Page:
Friday, September 27, 2013
Robert Christian is the editor of the Millennial blog, which is a rising voice among young-adult Catholics, and a fellow with Democrats for Life of America, where he edits and contributes to DFLA's "Everyday Life" blog. Today he writes at the Washington Post's "On Belief" page, on whether the re-sets in tone and priorities suggested by the Pope's recent statements could "help end the culture wars." He writes that the "commitment to all life," the unborn and those vulnerable in other ways,
is partly responsible for [Francis's] call to rebalance church teaching, to move it away from a legalistic focus on a handful of moral teachings, including abortion, at the cost of proclaiming the Gospel and welcoming new faces into the church. . . .
Pope Francis warns, “We have to find a new balance; otherwise even the moral edifice of the church is likely to fall like a house of cards, losing the freshness and fragrance of the Gospel.” This new balance does not entail an abandonment of church teaching on abortion, but a full embrace of the moral and social teachings of the Church, and a recognition that Catholicism is about more than a political agenda or even its understanding of justice in the contemporary world.
I think Robert does an excellent job of reflecting on the priorities the Pope is reemphasizing. It's undeniable, to me, that some of those embroiled in the culture wars have wrongly prioritized other matters over the core of the Gospel. (Of course Christians of many theological and political stripes have done that over the centuries.) Consider Cardinal Burke's recent interview with The Wanderer, where he states that the homosexual-rights movement is "a lie about the most fundamental aspect of our human nature, our human sexuality, which after life itself defines us." [ADDED: HT on the Burke interview: Michael Sean Winters] I can appreciate the importance of complementarity, but ... sexuality is right after life in defining us? When the interviewer asked "Who is Jorge Mario Bergoglio?," the Pope answered, "I am a sinner." It seems Cardinal Burke might answer, "I am a male." I understand that Galatians 3:28--in Christ "there is neither Jew nor Greek, male nor female"--obviously does not eliminate the relevance of sexual nature in all respects. But I don't think Cardinal Burke's response quite reflects the prophetic content of that verse.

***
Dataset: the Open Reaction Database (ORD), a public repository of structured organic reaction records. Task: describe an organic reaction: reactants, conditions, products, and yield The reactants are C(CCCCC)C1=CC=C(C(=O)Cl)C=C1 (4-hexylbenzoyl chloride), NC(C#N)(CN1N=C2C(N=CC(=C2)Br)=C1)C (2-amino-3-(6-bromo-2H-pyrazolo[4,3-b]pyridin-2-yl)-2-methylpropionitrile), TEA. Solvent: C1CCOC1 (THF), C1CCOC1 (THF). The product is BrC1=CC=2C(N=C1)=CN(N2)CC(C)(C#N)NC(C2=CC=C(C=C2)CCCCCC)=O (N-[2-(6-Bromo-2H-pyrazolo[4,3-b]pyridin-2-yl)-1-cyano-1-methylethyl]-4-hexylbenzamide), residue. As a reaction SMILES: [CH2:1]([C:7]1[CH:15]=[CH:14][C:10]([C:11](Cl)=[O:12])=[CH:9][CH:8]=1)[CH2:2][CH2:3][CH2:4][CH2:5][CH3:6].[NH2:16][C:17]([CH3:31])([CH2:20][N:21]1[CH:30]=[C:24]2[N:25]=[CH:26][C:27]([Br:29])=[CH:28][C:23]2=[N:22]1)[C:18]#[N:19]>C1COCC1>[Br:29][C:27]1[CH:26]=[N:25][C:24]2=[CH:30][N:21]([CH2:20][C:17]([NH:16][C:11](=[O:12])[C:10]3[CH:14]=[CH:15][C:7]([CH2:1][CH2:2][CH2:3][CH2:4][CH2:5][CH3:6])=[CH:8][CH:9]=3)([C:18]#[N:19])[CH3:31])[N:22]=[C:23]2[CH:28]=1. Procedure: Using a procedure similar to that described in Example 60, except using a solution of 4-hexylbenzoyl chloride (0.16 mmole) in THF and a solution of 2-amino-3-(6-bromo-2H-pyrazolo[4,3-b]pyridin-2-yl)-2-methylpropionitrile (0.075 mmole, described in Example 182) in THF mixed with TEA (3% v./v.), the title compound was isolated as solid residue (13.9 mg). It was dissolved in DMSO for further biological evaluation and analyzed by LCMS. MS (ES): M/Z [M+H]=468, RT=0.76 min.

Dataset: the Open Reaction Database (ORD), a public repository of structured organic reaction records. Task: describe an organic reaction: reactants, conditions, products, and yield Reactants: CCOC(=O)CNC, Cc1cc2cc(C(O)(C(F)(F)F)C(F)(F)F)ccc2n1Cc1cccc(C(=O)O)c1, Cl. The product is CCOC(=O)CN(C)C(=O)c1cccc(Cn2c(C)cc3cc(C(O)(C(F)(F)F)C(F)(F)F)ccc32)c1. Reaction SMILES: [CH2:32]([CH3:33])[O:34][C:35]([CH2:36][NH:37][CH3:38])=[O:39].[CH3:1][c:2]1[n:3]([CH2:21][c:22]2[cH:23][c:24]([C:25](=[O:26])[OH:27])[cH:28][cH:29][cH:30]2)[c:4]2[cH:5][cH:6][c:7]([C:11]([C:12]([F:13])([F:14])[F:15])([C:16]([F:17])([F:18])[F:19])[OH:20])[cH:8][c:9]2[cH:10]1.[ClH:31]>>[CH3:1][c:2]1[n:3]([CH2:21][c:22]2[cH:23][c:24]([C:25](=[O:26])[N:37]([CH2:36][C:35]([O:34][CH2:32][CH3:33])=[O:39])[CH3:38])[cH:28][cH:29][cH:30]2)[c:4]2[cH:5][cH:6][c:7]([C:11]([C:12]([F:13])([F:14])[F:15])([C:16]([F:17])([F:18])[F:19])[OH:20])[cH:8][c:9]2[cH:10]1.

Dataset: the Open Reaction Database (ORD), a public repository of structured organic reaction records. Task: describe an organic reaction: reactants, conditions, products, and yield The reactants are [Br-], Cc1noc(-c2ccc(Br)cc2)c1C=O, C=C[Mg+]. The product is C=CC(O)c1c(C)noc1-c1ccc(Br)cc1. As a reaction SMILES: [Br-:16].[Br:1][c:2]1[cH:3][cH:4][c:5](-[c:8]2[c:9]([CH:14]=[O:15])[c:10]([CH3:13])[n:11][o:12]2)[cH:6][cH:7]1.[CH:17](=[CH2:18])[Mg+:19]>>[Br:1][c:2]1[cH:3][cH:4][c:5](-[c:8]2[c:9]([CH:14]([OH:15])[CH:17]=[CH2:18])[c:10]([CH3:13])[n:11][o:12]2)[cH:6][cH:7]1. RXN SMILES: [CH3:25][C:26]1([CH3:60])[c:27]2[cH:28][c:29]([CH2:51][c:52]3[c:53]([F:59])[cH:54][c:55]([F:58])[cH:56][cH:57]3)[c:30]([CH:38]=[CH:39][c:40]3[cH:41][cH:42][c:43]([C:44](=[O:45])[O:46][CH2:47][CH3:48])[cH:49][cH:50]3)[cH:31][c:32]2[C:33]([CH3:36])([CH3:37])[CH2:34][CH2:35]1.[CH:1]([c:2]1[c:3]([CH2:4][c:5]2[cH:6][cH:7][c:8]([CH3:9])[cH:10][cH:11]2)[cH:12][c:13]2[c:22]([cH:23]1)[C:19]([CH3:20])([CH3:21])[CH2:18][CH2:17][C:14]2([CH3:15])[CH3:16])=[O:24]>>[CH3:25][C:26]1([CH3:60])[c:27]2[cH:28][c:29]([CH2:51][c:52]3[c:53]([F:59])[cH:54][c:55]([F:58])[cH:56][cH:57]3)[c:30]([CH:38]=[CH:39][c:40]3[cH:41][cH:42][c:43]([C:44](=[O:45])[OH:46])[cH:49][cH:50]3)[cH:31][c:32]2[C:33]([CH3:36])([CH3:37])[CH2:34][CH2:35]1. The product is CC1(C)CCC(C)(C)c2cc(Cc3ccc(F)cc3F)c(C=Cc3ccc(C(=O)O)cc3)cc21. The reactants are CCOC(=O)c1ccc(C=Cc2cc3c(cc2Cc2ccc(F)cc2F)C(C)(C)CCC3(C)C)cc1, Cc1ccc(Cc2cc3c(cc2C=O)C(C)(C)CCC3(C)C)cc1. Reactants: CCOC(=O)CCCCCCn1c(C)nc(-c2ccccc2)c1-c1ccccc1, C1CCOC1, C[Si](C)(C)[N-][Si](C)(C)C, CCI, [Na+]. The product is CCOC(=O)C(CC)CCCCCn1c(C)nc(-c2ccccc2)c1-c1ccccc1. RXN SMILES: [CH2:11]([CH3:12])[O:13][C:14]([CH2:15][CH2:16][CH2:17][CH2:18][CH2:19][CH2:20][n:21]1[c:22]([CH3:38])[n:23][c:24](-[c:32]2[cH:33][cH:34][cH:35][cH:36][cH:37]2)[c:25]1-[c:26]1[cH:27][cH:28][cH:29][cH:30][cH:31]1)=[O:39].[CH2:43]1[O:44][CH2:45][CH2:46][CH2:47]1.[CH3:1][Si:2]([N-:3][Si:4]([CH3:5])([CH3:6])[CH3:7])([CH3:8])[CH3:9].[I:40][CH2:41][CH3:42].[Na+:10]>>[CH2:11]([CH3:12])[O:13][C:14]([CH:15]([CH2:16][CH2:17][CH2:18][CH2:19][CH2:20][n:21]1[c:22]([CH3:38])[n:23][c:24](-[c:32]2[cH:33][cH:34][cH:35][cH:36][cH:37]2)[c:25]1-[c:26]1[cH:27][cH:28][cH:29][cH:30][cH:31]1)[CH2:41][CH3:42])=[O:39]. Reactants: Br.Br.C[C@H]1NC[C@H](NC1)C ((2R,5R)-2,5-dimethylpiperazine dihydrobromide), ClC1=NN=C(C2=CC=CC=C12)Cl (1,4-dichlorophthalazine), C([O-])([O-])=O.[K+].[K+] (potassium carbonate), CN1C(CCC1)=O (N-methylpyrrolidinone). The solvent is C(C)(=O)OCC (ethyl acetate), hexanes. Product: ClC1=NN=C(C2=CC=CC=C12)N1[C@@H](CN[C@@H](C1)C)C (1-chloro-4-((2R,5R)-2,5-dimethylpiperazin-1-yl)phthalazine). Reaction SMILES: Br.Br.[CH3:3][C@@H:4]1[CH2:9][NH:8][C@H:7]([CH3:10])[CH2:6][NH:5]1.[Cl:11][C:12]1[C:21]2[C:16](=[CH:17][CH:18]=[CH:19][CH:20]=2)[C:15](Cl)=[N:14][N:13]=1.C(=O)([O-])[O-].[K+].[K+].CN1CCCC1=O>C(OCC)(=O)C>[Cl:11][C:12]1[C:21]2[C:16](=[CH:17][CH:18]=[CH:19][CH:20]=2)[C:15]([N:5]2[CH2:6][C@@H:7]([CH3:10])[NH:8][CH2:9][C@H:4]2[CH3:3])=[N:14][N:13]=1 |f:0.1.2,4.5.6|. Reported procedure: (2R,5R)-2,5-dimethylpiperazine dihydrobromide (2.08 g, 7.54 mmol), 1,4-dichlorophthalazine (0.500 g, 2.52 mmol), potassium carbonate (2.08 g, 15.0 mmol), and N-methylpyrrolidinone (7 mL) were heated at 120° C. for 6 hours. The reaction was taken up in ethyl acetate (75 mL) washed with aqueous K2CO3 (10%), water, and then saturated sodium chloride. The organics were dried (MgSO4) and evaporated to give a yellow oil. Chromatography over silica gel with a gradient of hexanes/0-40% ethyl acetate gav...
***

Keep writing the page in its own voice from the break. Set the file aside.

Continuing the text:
Before we are men and women, conservatives or liberals, we are all sinners--redeemed, we hope and pray, by grace. Living mindful of that fact can help us treat each other with respect and charity even when we disagree, or when the other person has erred. In his Second Inaugural Address, Lincoln could conclude with the call to "bind up the nation's wounds' and care for the widow and orphan"--"with malice toward none [and] charity for all"--in significant part because he had just acknowledged that both sides "read the same Bible and pray to the same God"--suggesting that the North had its role in slavery as well.
So yes, I agree, an emphasis like the Pope's on the core of the Gospel--"I am a [redeemed] sinner, serving others out of gratitude"--can help temper the culture wars.
With that said, it's crucial to remember that many people want the Church not just to reprioritize its beliefs on sexuality, but to give them up, under state pressure if that's necessary. Catholic and other traditionalist organizations could spend massive amounts of time and money helping the poor--they do, of course--and some on the other side of the culture wars will still keep pressing to marginalize those organizations by means of regulation, the denial of tax exemption or other general government benefits, and so on. So while, as I see it, traditionalist Christians have gotten their priorities very wrong in many instances, changing those priorities won't make the culture war go away entirely. The other side won't abandon it.